# Why doesn't cut work as expected in R?

Why don't these two return the same result?

``````    D = data.frame( x=c( 0.6 ) )

D\$binned = cut( D\$x, seq( 0.50,0.70,0.025 ), include.lowest=TRUE, right=FALSE )
D # 0.6 is binned correctly as [0.6,0.625)

D\$binned = cut( D\$x, seq( 0.55,0.65,0.025 ), include.lowest=TRUE, right=FALSE )
D # 0.6 is binned incorrectly as [0.575,0.6)
``````

`D\$binned = cut( D\$x, round(seq( 0.55,0.65,0.025 ),3), include.lowest=TRUE, right=FALSE )`

`D`

`x binned`

`1 0.6 [0.6,0.625)`

Representation error. Floating point approximation of numbers is only exact if the number is a combination of certain powers of 2. Other numbers are mapped to these numbers. Different algorithms to produce a number may do so in different ways and have different errors associated with them (ie above or below the expected value). In this case:

``````print(D\$x,digits=22)
 0.5999999999999999777955
print(seq(0.5,0.7,0.025),digits=22)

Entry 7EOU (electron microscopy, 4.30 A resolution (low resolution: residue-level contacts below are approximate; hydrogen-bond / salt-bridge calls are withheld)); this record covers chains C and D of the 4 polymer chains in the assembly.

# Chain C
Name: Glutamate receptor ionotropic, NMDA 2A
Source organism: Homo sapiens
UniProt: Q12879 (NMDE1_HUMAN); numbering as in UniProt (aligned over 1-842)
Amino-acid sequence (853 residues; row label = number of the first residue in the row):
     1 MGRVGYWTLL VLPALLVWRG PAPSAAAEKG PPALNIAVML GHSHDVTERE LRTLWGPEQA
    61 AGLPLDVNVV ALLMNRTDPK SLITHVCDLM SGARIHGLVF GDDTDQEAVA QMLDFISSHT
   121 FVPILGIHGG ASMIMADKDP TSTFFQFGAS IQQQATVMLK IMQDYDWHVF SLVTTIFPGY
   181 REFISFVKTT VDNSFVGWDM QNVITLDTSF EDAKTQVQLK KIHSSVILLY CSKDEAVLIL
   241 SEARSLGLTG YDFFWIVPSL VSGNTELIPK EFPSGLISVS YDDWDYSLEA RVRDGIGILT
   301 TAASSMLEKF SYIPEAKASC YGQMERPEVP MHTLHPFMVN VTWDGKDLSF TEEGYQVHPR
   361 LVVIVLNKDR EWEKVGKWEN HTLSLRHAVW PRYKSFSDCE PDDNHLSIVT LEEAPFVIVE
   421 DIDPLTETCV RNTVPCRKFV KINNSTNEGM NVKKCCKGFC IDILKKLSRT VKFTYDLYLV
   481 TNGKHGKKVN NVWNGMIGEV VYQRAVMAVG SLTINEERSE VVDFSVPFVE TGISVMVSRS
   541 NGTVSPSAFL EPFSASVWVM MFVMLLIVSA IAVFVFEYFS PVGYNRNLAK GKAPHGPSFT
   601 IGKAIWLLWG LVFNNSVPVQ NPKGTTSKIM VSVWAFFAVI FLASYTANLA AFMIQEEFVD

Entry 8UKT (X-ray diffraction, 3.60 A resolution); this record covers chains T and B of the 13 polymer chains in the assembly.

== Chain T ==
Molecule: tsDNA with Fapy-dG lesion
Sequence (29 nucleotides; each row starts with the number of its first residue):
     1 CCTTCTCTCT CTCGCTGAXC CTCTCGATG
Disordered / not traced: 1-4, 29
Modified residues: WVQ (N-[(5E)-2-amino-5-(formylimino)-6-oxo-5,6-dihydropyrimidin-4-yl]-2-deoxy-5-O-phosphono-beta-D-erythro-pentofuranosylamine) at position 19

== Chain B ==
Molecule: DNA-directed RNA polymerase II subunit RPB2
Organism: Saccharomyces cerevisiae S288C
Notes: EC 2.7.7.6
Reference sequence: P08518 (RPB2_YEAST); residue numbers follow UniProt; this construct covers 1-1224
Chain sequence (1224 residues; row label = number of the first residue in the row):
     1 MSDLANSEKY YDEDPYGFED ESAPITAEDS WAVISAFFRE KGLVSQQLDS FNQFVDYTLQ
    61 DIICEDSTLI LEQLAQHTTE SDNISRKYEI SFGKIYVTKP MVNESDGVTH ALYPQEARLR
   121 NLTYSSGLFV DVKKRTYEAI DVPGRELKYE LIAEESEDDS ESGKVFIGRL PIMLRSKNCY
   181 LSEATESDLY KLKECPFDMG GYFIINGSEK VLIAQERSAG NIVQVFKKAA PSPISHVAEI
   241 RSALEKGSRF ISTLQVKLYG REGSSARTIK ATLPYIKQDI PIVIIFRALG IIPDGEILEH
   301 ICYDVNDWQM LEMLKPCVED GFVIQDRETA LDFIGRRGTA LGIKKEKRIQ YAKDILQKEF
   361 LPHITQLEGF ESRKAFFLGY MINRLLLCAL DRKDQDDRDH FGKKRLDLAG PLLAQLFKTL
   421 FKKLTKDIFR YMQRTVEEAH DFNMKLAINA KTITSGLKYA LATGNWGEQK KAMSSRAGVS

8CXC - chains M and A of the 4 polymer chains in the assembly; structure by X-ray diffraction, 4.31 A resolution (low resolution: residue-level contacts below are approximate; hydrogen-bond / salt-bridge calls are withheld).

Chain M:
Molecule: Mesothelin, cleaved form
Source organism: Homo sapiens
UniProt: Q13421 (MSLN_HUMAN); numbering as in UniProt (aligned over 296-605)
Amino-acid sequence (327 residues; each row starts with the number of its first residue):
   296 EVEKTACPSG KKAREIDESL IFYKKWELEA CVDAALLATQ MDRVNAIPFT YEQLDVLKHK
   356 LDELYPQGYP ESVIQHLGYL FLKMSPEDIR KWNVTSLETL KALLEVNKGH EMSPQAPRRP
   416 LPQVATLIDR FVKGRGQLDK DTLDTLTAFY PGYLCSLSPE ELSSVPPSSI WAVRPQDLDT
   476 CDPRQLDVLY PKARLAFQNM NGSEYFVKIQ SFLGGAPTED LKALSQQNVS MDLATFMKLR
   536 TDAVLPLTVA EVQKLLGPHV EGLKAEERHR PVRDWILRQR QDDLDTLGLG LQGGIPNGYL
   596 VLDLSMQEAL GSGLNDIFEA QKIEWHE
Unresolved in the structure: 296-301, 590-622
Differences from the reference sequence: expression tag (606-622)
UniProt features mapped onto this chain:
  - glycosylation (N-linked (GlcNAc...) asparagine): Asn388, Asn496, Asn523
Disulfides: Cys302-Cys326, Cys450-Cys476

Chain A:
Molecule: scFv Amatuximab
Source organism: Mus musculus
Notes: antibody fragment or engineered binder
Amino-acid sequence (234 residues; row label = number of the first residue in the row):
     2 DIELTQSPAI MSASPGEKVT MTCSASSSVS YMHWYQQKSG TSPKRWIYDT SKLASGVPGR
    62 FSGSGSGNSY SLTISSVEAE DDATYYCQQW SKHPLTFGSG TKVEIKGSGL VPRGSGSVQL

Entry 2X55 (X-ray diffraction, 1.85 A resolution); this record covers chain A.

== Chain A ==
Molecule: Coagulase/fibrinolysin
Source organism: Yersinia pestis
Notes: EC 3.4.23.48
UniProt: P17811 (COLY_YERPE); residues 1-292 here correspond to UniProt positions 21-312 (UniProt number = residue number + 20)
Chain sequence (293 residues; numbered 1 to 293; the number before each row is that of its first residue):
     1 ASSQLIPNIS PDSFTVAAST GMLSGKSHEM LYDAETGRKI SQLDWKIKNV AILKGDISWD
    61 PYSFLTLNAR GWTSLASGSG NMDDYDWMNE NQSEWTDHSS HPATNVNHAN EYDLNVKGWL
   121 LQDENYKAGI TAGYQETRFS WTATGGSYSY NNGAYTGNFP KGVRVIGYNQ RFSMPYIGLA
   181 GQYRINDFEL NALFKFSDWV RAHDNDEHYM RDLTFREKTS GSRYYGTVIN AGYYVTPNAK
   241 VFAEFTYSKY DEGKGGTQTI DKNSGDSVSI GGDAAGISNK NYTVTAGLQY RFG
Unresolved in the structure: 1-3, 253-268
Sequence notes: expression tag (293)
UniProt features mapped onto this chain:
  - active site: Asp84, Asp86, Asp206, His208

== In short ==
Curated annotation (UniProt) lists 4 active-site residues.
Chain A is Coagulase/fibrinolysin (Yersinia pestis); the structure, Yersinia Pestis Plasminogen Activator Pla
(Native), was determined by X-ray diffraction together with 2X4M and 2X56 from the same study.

0.5999999999999999777955
> print(seq(0.55,0.65,0.025),digits=22)
 0.6000000000000000888178
``````
• Huh. Ok, cool - any way to make it behave as expected then? – baixiwei Jul 12 '13 at 14:52
• Unfortunately, not really. The errors are consistent, but ultimately the value depends on how it is calculated. The usual way of dealing with this is to only consider equality within a certain tolerance, however `cut` needs sharp break points. – James Jul 12 '13 at 15:00
• However, if your numbers will always only have a few decimal points, you could bump the break points accordingly (eg, `seq( 0.55,0.65,0.025 ) - 0.000001` and see if that helps. – Aaron Jul 12 '13 at 15:16
• You might want to look at the source code for `hist.default` to see one approach – hadley Jul 13 '13 at 7:13